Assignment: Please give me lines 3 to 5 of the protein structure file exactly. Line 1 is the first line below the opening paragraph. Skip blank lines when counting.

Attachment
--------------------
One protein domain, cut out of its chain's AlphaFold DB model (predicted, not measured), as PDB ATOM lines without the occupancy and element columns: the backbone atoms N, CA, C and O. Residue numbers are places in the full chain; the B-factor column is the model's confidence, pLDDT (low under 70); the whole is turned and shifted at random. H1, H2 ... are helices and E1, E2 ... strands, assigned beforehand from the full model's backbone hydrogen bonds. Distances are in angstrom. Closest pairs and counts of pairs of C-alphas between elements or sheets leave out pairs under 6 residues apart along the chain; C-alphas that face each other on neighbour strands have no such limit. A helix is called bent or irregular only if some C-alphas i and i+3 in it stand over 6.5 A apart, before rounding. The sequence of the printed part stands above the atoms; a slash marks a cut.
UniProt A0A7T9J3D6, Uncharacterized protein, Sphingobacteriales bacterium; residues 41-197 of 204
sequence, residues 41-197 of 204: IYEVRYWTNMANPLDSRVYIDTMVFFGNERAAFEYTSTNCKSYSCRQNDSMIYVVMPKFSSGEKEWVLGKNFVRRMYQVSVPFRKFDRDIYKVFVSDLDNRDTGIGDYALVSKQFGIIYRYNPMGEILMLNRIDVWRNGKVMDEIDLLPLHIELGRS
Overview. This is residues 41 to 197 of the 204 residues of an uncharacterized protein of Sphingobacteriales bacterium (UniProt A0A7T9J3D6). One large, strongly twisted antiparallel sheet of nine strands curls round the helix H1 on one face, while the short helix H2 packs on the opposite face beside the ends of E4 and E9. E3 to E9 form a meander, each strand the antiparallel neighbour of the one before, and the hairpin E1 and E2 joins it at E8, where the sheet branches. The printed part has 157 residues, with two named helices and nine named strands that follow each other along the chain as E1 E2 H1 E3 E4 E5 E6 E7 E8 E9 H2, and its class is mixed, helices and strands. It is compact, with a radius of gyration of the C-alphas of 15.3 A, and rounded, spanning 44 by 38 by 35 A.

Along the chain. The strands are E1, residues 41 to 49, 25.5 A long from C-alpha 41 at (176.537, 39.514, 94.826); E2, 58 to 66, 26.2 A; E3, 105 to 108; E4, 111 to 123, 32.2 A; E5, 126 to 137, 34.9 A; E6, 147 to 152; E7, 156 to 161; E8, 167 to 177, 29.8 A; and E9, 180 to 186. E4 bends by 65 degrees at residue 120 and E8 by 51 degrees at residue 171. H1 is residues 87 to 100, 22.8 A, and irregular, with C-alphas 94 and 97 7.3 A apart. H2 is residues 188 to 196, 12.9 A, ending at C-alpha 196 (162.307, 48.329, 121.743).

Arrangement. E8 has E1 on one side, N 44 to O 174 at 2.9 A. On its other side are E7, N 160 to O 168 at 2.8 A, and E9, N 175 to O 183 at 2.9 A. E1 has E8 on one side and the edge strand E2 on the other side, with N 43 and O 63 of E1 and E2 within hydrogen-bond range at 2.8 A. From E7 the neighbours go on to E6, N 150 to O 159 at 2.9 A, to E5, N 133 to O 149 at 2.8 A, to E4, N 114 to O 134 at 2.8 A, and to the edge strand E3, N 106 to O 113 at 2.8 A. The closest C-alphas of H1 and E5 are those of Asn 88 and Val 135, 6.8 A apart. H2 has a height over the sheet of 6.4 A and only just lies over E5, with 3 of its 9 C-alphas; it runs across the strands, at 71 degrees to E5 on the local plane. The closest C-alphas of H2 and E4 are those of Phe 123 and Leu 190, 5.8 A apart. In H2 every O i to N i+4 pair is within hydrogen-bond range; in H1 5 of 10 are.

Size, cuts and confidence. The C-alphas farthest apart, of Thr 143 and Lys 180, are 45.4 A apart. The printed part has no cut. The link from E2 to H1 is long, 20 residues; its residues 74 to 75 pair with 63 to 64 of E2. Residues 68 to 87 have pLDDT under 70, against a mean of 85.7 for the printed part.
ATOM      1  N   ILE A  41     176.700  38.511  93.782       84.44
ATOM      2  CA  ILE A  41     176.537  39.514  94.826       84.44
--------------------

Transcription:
Overview. This is residues 41 to 197 of the 204 residues of an uncharacterized protein of Sphingobacteriales bacterium (UniProt A0A7T9J3D6). One large, strongly twisted antiparallel sheet of nine strands curls round the helix H1 on one face, while the short helix H2 packs on the opposite face beside the ends of E4 and E9. E3 to E9 form a meander, each strand the antiparallel neighbour of the one before, and the hairpin E1 and E2 joins it at E8, where the sheet branches. The printed part has 157 residues, with two named helices and nine named strands that follow each other along the chain as E1 E2 H1 E3 E4 E5 E6 E7 E8 E9 H2, and its class is mixed, helices and strands. It is compact, with a radius of gyration of the C-alphas of 15.3 A, and rounded, spanning 44 by 38 by 35 A.

Along the chain. The strands are E1, residues 41 to 49, 25.5 A long from C-alpha 41 at (176.537, 39.514, 94.826); E2, 58 to 66, 26.2 A; E3, 105 to 108; E4, 111 to 123, 32.2 A; E5, 126 to 137, 34.9 A; E6, 147 to 152; E7, 156 to 161; E8, 167 to 177, 29.8 A; and E9, 180 to 186. E4 bends by 65 degrees at residue 120 and E8 by 51 degrees at residue 171. H1 is residues 87 to 100, 22.8 A, and irregular, with C-alphas 94 and 97 7.3 A apart. H2 is residues 188 to 196, 12.9 A, ending at C-alpha 196 (162.307, 48.329, 121.743).

Arrangement. E8 has E1 on one side, N 44 to O 174 at 2.9 A. On its other side are E7, N 160 to O 168 at 2.8 A, and E9, N 175 to O 183 at 2.9 A. E1 has E8 on one side and the edge strand E2 on the other side, with N 43 and O 63 of E1 and E2 within hydrogen-bond range at 2.8 A. From E7 the neighbours go on to E6, N 150 to O 159 at 2.9 A, to E5, N 133 to O 149 at 2.8 A, to E4, N 114 to O 134 at 2.8 A, and to the edge strand E3, N 106 to O 113 at 2.8 A. The closest C-alphas of H1 and E5 are those of Asn 88 and Val 135, 6.8 A apart. H2 has a height over the sheet of 6.4 A and only just lies over E5, with 3 of its 9 C-alphas; it runs across the strands, at 71 degrees to E5 on the local plane. The closest C-alphas of H2 and E4 are those of Phe 123 and Leu 190, 5.8 A apart. In H2 every O i to N i+4 pair is within hydrogen-bond range; in H1 5 of 10 are.